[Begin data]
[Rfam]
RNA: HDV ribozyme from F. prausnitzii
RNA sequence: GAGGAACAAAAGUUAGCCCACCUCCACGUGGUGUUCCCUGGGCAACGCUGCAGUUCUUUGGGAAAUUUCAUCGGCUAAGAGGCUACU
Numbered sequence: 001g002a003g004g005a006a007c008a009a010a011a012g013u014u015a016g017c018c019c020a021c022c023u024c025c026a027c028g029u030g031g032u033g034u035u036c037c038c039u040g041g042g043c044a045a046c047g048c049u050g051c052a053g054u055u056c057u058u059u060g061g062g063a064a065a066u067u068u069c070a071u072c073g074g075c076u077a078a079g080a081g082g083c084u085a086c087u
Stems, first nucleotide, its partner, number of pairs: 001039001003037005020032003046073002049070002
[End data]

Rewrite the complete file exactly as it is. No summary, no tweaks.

[Rfam]
RNA: HDV ribozyme from F. prausnitzii
RNA sequence: GAGGAACAAAAGUUAGCCCACCUCCACGUGGUGUUCCCUGGGCAACGCUGCAGUUCUUUGGGAAAUUUCAUCGGCUAAGAGGCUACU
Numbered sequence: 001g002a003g004g005a006a007c008a009a010a011a012g013u014u015a016g017c018c019c020a021c022c023u024c025c026a027c028g029u030g031g032u033g034u035u036c037c038c039u040g041g042g043c044a045a046c047g048c049u050g051c052a053g054u055u056c057u058u059u060g061g062g063a064a065a066u067u068u069c070a071u072c073g074g075c076u077a078a079g080a081g082g083c084u085a086c087u
Stems, first nucleotide, its partner, number of pairs: 001039001003037005020032003046073002049070002